Google image search results for "Native American," Oct. 9, 2016.

Google image search results for “Native American,” Oct. 9, 2016.

Where are the modern Indians who live among us, Wilbur asked.

They are all about us, Wilbur and Deal said. If people are willing to see.

Again, here are today’s Heard Museum events.

Google image search results for "Asian American," Oct. 9, 2016.

Google image search results for “Asian American,” Oct. 9, 2016.

Google image search results for "African American," Oct. 9, 2016.

Google image search results for “African American,” Oct. 9, 2016.

Google image search results for "Hispanic American," Oct. 9, 2016.

Google image search results for “Hispanic American,” Oct. 9, 2016.

 

Professor Sarah Deer (photo: MacArthur Foundation)

Professor Sarah Deer (photo: MacArthur Foundation)

Professor Sarah Deer (a citizen of the Muscogee Creek Nation in Oklahoma) will speak and be recognized on Monday, May 2, at ASU’s Labriola Center, in Hayden Library, Tempe.

Deer is the recipient of the eighth annual Labriola Center American Indian Book Award for her 2015 book The Beginning and End of Rape: Confronting Sexual Violence in Native America. The event will be held at 2:00 p.m., when she will participate in an interview with Dr. David Martinez, American Indian Studies Faculty.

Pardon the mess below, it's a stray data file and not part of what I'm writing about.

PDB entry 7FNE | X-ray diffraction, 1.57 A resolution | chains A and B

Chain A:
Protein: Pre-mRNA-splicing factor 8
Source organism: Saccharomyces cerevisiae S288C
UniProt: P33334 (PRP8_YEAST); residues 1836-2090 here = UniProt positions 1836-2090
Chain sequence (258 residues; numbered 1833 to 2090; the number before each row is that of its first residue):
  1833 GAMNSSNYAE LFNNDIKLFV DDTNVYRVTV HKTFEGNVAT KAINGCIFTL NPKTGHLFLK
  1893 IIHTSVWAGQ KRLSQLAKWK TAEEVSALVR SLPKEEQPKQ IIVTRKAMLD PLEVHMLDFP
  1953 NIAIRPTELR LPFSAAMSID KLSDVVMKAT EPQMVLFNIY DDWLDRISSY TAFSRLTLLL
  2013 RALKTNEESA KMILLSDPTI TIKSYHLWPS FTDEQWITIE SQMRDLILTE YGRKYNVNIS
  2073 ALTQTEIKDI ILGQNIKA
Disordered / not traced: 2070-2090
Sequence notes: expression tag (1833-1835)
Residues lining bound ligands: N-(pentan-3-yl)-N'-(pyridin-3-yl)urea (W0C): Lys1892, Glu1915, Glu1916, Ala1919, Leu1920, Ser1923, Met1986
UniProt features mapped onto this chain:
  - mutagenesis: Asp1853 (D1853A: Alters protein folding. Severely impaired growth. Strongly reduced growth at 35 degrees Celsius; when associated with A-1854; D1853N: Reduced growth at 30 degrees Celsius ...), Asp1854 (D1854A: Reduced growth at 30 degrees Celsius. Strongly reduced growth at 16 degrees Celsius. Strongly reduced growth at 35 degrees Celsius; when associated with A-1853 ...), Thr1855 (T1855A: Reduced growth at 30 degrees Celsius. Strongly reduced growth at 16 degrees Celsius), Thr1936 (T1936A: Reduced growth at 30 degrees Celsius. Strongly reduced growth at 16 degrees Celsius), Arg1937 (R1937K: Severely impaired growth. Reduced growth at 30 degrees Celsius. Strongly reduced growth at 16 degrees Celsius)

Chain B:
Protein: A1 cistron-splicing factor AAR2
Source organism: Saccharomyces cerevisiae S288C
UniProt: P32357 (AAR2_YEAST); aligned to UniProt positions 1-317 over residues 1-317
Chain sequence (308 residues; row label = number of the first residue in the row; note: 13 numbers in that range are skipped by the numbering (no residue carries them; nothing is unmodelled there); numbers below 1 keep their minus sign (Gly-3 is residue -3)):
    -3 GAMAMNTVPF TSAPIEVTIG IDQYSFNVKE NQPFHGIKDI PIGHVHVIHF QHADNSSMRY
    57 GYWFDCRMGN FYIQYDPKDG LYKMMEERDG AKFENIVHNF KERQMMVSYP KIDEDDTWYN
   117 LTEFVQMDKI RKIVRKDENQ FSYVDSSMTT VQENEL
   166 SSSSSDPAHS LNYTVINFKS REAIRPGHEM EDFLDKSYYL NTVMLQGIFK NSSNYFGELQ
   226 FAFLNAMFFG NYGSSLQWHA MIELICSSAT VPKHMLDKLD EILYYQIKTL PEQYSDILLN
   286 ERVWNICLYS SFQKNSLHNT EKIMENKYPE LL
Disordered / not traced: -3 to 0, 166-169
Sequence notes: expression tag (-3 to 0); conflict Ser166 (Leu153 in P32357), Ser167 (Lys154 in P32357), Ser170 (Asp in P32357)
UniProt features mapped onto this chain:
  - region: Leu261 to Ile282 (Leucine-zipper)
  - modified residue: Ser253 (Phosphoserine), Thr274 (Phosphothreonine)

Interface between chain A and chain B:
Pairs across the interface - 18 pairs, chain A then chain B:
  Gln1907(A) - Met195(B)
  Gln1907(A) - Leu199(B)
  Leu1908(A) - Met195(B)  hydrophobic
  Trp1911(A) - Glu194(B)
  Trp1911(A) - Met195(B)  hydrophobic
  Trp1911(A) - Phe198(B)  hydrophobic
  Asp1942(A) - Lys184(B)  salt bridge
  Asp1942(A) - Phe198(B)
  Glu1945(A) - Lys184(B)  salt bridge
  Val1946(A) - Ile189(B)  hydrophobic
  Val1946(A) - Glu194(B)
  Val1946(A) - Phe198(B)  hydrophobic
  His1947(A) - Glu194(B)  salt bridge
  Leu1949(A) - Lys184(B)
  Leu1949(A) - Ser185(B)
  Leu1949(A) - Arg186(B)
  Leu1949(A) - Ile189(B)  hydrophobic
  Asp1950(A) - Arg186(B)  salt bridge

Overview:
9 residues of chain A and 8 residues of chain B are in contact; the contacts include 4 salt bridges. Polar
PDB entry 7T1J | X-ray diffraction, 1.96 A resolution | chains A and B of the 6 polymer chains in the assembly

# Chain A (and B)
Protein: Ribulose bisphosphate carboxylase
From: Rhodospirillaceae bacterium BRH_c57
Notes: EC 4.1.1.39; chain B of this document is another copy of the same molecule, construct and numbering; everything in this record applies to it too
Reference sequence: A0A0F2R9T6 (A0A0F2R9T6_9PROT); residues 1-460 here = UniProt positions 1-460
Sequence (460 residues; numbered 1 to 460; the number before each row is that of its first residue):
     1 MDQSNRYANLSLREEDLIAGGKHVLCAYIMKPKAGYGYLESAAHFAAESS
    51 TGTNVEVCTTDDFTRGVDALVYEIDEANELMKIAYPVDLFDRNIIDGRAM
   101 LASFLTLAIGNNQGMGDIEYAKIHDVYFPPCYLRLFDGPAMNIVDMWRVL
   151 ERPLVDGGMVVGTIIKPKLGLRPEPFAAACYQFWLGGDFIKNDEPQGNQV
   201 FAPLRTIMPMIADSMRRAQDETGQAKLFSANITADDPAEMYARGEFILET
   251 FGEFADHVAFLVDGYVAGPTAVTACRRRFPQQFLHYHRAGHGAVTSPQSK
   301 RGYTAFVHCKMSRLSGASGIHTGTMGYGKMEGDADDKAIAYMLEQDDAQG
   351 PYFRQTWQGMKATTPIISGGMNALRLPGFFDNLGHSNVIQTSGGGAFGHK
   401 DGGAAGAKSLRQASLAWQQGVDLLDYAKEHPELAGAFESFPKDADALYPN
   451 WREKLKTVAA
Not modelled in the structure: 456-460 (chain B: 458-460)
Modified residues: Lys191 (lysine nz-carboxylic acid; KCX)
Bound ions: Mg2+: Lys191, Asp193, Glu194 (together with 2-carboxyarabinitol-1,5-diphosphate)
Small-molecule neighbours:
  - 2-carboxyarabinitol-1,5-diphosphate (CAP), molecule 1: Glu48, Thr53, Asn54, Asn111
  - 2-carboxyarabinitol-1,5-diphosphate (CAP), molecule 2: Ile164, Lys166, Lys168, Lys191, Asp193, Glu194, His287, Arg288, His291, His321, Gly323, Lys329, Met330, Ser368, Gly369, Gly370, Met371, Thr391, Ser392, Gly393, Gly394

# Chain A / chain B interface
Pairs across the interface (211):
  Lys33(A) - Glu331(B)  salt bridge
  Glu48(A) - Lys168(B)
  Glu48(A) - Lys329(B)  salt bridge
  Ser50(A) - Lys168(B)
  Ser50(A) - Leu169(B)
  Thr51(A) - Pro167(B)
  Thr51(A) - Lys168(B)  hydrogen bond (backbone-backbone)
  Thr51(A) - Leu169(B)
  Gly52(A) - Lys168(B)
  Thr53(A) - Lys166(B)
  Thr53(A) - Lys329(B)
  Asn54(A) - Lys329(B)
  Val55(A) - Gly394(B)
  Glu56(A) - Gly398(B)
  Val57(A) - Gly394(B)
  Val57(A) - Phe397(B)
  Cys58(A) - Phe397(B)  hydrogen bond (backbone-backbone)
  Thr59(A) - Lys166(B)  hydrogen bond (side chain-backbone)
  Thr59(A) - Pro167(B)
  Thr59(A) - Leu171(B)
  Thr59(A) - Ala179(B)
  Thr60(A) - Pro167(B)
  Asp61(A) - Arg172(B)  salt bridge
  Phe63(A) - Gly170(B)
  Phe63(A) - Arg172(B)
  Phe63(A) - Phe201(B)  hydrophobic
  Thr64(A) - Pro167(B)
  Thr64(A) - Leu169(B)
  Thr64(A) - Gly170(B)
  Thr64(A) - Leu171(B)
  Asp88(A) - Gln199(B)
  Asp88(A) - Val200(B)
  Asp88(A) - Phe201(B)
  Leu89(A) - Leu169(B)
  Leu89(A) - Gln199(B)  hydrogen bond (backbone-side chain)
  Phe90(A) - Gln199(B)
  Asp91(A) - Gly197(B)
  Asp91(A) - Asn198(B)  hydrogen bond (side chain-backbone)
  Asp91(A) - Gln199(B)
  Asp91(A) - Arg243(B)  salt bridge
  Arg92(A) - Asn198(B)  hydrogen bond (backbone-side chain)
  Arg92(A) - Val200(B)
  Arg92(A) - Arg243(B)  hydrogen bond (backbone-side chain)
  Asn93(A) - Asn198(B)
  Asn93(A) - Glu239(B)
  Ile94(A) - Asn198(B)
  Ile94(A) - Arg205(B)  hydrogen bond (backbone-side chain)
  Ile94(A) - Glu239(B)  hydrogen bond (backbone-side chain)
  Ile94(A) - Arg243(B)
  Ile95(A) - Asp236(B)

Professor Deer is a legal scholar who in part is well known for her significant scholarship regarding violence against Native American women. She is a 2014 MacArthur Fellow and authored Amnesty International’s “Maze of Injustice” Report (2007).

You can read a helpful review of her work here.

As Deer told the Indian Country Today Media Network:

“The advantage the tribes have at this point in our nation’s history is that many tribes do not yet have comprehensive anti-rape strategies in law, which is understandable given the legal system and the challenges that tribal nations face in addressing these types of crimes.”

“So there’s a perfect opportunity to say, ‘What would a good anti-rape strategy look like from the ground up if we don’t have the baggage and the trappings of American rape law, which is deeply problematic? What can we do outside of that construct?’ If tribes are really able to deal with rape without falling into the same mistakes that the American system has made, then they might indeed come up with models that could work for rape victims throughout the world,” says Deer.

American Indian book award Sarah Deer sexual violence in Native America